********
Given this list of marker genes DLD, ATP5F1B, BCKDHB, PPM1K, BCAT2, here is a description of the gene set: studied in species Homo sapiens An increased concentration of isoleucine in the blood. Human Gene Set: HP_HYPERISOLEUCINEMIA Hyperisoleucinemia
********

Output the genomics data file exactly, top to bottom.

Given this list of marker genes DLD, ATP5F1B, BCKDHB, PPM1K, BCAT2, here is a description of the gene set: studied in species Homo sapiens An increased concentration of isoleucine in the blood. Human Gene Set: HP_HYPERISOLEUCINEMIA Hyperisoleucinemia